To illustrate this explanation, let's consider the following example.

The alphabet is {L(g), r, l, f(n)}. Note that some of the characters have parameters associated with them now: the charater L has the parameter g (we'll refer to it as "generation"), and the character f has the parameter n (we'll refer to it as "step length"). There is only one rule, and it is L(g)→[rf(2-g/2)L(g+1)][lf(2-g/2)L(g+1)]. I know this looks kind of hairy, but the meaning will become obvious shortly. Finally, the axiom is L(0) (yes, it is important to note that in parametric OL-systems the axiom can be a module, not just a single character).

The graphical interpretation for the symbols is as follows:

  • r means "turn right by 90 degrees";
  • l means "turn left by 90 degrees";
  • f(n) means "move forward by n units";
  • L(g) is a no-op.
Hopefully, by now the meaning of the only production is more obvious : each new rewrite operation "spawns" a new generation of characters, and the higher the generation number, the shorter the step length becomes (in fact, it becomes shorter by a factor of √2 with each new generation).

If we actually visualize this L-system according to our rules, we will see that it produces a structure which may be familiar to some - an H tree.

The H tree.


Parametric OL-systems are quite powerful. However, all the images that we've seen thus far have been very artificial-looking. Nature is often irregular and kind of randomly shaped, so we'll try to liven our L-systems up a little bit by slightly varying the parameters (such as segment length and delta angle) by a random amount.

Putting It All Together

Once we combine the three techniques described above - branching, varying parameters and randomization, we can get some interesting results.

The above images are generated with a small parser for parametric L-systems that I've made. I've taken a couple of shortcuts with it.

The first one is, I'm not parsing the rule notation manually: instead, I'm using PEG.js, which is a parser generator tool somewhat similar to Bison. PEG grammar for the rule notation can be found here.

The second shortcut is, I'm relying on Javascript's eval for evaluating math expressions - this is why all the expressions need to be in quotation marks, as you'll see below.

Finally, I chose to use HTML5 canvas APIs purely because of development time considerations. However, rendering performance is not that great because of that, especially for stuff that requires varying line width. I'm pretty sure I could have written a much faster renderer with WebGL, but it would have taken me more time.

Demo Time

Open the demo in a new tab.

Let's break down the first preset here to see what's going on.

  fwd("randbetween(100/(g+1)-10, 100/(g+1)+10)", "5/(g+1)")
  [rot("randbetween(-20-5, -20+5)")L("g+1")]
  [rot("randbetween(20-5, 20+5)")L("g+1")]

Let's look at this line-by-line.

  • L(g)-> - the rules are specified in the form symbol(param1_name, param2_name, ...) -> successor;. Note the semicolon at the end.
  • fwd("randbetween(100/(g+1)-10, 100/(g+1)+10)", "5/(g+1)")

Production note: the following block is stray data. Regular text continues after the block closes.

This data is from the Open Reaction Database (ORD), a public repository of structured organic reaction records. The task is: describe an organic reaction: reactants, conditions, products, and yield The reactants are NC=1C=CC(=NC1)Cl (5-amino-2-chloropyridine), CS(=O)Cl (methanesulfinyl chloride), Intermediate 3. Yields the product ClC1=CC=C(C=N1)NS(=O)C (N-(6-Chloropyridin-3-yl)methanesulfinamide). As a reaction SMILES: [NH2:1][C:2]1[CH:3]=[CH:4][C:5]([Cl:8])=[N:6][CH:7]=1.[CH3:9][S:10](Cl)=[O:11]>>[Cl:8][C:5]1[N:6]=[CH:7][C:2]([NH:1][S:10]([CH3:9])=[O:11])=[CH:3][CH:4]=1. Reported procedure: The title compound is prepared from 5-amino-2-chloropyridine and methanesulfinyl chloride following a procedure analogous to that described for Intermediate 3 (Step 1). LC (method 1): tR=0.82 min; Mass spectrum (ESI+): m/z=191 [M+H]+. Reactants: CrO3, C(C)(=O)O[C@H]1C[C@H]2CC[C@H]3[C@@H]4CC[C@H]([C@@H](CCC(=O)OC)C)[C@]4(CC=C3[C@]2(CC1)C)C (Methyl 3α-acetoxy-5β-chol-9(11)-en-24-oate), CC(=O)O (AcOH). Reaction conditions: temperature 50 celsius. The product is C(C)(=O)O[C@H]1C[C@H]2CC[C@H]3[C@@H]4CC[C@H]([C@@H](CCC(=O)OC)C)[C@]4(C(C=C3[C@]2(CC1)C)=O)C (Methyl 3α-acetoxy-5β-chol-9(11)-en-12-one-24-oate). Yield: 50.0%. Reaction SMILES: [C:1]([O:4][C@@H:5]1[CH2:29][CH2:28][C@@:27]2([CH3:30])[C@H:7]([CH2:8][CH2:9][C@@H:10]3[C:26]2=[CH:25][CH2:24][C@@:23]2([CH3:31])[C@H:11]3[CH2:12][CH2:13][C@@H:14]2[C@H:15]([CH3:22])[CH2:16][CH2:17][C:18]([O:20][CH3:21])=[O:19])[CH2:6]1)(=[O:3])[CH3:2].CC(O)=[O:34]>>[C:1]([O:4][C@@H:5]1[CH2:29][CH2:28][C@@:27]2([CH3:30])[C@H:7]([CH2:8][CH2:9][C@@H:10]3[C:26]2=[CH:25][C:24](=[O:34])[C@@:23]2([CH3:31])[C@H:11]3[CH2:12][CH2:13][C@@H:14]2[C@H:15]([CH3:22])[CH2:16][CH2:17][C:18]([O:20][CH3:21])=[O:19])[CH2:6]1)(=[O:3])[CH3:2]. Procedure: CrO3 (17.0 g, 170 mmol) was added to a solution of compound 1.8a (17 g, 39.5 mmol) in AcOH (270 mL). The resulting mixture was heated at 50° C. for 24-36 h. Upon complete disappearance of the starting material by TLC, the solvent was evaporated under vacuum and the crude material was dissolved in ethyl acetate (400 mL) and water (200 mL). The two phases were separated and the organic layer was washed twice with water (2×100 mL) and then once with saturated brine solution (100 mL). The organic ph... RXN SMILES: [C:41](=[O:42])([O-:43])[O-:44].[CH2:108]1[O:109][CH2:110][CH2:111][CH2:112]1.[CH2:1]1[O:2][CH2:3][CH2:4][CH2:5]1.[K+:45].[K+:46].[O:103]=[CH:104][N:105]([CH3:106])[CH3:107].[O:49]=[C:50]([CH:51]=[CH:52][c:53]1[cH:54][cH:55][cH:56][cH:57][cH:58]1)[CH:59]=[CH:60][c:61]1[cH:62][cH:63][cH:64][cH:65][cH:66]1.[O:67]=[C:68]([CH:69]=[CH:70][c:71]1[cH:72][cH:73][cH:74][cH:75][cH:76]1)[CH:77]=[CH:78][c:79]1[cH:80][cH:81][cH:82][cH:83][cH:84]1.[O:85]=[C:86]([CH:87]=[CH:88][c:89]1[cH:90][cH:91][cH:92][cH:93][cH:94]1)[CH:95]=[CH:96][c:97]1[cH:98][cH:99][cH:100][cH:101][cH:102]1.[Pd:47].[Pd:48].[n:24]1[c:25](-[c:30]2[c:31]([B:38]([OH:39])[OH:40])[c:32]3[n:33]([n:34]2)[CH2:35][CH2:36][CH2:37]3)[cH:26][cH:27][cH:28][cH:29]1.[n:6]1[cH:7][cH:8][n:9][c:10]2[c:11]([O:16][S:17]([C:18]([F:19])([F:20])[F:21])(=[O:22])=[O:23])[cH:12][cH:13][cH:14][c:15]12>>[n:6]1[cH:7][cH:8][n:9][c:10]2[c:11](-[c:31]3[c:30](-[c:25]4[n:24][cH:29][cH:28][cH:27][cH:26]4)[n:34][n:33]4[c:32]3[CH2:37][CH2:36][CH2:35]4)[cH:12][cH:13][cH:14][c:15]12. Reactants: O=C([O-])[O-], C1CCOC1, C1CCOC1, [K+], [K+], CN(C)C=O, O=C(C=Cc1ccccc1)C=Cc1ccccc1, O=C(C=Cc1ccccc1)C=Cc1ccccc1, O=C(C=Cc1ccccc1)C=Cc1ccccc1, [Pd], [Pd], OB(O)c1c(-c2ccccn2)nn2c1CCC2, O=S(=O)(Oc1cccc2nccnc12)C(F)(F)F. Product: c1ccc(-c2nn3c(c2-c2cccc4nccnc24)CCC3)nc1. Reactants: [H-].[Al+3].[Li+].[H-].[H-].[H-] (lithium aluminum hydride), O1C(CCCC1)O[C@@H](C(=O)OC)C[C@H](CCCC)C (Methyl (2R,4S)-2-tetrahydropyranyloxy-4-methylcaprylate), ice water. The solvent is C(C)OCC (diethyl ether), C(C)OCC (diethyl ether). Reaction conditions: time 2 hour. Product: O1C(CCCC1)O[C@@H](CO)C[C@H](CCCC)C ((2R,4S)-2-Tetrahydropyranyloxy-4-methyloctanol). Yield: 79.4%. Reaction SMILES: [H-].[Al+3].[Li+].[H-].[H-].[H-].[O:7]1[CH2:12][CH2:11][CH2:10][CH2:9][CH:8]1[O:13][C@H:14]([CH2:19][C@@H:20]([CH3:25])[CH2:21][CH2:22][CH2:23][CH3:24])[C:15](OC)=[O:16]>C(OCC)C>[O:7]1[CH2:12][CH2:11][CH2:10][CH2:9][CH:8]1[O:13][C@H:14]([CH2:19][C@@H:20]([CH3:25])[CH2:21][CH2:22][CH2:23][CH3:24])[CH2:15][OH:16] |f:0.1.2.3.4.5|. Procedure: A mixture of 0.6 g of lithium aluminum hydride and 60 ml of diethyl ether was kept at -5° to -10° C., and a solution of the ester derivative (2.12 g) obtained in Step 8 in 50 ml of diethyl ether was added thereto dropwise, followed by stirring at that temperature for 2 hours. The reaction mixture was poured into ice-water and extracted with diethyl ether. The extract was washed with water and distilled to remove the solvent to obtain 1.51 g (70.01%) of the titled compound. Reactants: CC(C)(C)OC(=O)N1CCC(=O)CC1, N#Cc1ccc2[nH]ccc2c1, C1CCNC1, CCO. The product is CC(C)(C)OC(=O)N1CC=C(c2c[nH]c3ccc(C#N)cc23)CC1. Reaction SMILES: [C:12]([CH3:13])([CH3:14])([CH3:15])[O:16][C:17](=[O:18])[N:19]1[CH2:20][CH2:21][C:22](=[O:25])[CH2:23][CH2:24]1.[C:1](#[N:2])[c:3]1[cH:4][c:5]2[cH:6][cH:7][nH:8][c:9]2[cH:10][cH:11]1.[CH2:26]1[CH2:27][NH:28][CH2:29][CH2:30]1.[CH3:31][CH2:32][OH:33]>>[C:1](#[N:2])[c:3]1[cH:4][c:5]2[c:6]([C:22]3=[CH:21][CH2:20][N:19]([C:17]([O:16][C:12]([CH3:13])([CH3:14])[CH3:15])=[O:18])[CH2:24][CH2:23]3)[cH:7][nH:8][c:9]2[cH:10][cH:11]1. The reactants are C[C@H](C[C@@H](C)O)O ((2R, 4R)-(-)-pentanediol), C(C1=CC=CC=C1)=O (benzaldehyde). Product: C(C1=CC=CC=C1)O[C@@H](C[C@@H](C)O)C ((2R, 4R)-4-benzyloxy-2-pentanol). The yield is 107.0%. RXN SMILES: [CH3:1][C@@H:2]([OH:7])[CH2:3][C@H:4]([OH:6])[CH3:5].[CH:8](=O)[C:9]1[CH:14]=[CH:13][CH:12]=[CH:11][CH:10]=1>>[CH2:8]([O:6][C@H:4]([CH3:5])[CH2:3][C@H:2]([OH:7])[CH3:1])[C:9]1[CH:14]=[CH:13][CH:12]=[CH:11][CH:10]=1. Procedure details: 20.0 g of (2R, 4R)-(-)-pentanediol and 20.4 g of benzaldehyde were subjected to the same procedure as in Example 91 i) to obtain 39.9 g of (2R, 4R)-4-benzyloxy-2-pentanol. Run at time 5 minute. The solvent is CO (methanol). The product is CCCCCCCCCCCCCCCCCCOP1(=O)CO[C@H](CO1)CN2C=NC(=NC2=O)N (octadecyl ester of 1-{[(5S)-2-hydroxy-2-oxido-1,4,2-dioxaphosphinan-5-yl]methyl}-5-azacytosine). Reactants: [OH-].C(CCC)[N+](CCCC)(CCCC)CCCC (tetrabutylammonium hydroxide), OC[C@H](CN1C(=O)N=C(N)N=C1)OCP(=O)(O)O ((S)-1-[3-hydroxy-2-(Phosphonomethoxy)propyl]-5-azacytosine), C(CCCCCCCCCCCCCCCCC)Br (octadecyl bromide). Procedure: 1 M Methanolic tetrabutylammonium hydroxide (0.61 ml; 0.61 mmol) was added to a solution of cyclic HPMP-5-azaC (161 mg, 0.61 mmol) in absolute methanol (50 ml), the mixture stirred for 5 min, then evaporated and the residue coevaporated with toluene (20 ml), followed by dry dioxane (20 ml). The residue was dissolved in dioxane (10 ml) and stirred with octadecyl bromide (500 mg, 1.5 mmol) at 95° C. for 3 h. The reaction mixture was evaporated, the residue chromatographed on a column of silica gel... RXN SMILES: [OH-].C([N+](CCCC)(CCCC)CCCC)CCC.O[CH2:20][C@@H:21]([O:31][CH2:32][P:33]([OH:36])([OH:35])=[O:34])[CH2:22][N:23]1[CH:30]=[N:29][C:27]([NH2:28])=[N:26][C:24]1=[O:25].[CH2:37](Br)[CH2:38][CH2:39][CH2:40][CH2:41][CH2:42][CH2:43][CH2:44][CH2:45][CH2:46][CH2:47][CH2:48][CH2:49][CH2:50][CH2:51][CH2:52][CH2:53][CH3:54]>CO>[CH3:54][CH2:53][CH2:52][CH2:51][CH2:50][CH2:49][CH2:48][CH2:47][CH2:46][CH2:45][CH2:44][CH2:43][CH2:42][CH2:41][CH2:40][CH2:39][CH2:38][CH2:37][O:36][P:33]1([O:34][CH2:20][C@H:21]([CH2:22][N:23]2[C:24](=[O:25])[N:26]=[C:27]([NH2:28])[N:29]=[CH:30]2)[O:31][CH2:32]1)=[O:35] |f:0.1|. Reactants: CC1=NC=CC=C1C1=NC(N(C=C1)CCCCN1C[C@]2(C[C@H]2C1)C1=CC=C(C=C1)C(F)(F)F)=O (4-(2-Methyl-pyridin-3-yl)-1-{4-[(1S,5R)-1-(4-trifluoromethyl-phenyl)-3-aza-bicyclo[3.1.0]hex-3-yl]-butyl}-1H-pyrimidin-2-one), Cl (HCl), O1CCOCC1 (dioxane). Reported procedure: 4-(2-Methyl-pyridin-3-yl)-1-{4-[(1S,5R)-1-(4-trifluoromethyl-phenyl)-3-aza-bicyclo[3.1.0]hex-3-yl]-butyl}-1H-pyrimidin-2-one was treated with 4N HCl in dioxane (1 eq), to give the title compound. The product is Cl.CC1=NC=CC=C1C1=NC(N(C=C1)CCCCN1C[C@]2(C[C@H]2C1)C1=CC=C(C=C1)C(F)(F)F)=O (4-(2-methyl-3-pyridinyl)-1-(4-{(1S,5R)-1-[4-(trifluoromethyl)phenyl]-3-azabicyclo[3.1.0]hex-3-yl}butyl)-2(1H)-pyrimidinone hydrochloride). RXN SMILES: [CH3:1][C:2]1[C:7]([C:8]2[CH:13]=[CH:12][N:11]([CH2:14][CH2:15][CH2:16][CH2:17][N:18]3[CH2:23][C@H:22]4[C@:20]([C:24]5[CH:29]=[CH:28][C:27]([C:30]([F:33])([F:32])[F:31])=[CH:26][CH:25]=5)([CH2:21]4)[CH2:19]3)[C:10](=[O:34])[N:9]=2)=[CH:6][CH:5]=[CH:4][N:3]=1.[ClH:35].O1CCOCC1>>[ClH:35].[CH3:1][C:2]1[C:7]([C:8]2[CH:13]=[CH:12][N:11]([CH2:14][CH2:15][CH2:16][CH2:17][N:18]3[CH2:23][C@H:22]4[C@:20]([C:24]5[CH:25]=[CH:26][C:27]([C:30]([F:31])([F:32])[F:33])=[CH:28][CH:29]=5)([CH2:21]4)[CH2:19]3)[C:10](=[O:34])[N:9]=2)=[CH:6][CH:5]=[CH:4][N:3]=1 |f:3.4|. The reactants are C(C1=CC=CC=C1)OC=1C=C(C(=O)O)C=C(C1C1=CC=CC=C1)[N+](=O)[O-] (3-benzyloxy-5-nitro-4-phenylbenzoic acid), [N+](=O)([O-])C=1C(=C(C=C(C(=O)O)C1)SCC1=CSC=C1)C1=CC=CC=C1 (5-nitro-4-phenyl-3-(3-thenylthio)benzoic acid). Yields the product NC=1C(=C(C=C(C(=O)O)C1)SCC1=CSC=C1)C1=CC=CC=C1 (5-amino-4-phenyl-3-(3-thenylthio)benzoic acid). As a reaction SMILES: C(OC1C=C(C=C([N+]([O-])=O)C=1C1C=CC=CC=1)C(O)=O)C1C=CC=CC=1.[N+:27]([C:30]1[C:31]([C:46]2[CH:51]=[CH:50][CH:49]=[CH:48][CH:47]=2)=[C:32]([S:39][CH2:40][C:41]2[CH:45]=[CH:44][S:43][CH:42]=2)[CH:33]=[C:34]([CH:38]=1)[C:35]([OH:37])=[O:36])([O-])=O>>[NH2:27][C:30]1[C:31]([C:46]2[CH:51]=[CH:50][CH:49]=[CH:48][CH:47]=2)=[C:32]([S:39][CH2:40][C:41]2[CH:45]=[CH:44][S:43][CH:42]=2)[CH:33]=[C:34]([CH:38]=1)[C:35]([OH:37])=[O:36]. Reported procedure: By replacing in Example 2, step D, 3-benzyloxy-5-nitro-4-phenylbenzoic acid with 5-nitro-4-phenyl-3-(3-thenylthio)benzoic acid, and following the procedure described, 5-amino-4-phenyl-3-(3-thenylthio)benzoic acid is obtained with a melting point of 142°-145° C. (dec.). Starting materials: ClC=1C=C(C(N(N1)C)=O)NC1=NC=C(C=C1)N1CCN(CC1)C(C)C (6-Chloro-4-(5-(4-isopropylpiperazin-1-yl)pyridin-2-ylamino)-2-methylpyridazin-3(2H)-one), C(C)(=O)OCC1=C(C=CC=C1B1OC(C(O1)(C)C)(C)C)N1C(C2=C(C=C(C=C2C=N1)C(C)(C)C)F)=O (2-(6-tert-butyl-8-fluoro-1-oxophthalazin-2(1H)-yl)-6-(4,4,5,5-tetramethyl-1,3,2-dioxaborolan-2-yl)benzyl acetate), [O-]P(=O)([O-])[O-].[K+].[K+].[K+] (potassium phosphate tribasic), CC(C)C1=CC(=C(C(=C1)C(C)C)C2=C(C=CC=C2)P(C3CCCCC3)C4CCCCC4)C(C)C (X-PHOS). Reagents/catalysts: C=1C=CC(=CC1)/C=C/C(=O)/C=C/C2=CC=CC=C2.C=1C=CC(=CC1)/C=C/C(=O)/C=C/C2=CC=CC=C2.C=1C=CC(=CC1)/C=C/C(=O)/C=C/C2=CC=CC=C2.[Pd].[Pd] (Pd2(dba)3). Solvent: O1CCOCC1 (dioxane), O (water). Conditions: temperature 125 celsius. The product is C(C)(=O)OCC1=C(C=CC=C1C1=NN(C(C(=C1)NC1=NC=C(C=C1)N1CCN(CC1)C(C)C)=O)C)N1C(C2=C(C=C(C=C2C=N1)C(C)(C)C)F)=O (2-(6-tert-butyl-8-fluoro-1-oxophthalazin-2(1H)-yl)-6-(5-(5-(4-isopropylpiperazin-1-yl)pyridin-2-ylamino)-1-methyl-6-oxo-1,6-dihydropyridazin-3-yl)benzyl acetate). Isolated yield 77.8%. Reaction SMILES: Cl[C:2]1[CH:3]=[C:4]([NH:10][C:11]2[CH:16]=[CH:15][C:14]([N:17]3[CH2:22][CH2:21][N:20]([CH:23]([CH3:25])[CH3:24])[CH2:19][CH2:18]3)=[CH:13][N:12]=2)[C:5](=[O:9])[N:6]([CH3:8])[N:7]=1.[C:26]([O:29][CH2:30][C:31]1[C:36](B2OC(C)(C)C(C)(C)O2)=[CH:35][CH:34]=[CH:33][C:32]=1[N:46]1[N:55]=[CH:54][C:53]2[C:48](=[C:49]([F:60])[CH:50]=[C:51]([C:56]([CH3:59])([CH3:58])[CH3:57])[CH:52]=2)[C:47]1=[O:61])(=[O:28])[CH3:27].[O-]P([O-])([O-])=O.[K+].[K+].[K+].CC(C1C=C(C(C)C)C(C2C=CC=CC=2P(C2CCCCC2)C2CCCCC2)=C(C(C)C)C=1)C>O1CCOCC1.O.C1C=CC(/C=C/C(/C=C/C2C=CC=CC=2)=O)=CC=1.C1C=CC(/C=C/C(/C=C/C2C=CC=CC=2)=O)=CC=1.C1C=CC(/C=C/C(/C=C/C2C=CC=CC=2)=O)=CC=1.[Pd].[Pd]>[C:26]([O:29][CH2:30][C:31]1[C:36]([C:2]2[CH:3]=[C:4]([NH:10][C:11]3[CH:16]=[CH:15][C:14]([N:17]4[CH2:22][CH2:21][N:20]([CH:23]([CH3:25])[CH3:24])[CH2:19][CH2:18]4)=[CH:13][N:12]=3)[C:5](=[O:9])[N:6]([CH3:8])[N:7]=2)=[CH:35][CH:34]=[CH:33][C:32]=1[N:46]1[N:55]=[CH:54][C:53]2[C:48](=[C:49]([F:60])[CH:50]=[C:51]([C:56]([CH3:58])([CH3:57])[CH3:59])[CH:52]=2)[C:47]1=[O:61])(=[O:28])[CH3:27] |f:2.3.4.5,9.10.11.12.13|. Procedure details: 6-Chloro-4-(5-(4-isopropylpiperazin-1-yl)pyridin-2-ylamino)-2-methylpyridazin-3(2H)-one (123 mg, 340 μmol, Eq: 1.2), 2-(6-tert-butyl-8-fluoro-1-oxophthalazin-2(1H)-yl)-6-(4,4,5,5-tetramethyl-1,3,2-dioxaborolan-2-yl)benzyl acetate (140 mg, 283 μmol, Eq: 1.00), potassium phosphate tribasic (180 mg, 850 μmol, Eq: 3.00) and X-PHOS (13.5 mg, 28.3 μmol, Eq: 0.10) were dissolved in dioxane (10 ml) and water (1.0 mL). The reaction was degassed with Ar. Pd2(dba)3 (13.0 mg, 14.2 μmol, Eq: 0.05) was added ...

• "fwd" is the symbol name. For the sake of readability, the parser allows symbol names to be more than one letter long
    • "fwd" moves the turtle in the direction it's facing. The first parameter specifies how far to advance. The second one specifies line thinkness.
    • Parameter values can be arbitrary Javascript expressions. They need to be included in quotation marks. They may reference any of the predecessor symbol's parameters (such as gh in this case).
    • randbetween is a conveniece function returning a random floating point number in the specified range.
  • rot(defer("(3/(g+1))*Math.cos(ctx.f/60.0)"))
    • "rot" rotates the turtle by a given amount in degrees.
    • "defer" is a special construct. Normally, the parameters are evaluated at the time when the string is being generated. When you "defer" an expression, however, it is evaluated at draw time rather than at string generation time. In addition to predecessor's parameters, deferred expressions can also access a special deferred context object ("ctx"), which currently has only one member, "f" - the number of the current frame. Deferred expressions are used here to add animation.
  • [rot("randbetween(-20-5, -20+5)")L("g+1")] - this branches out slightly to the left and adds a subtree.
The remaining 3 lines are similar to what was already discussed.

The demo has a few presets that you can experiment with (though I have to warn you, error reporting on that parses is not that great). If you come up with something cool, please let me know :-)

Further Reading

L-systems were developed in the sixties by Astrid Lindenmayer, a biologist, for studying the growth of simple multicellular organisms and algae, and later were extended for modelling more complex plants. I have only scraped the surface of this fascinating topic in this post.

If you are interested, I highly suggest you read Algorithmic Beauty of Plants for a much more rigorous and in-depth coverage of this subject.

Like this post? Follow this blog on Twitter for more!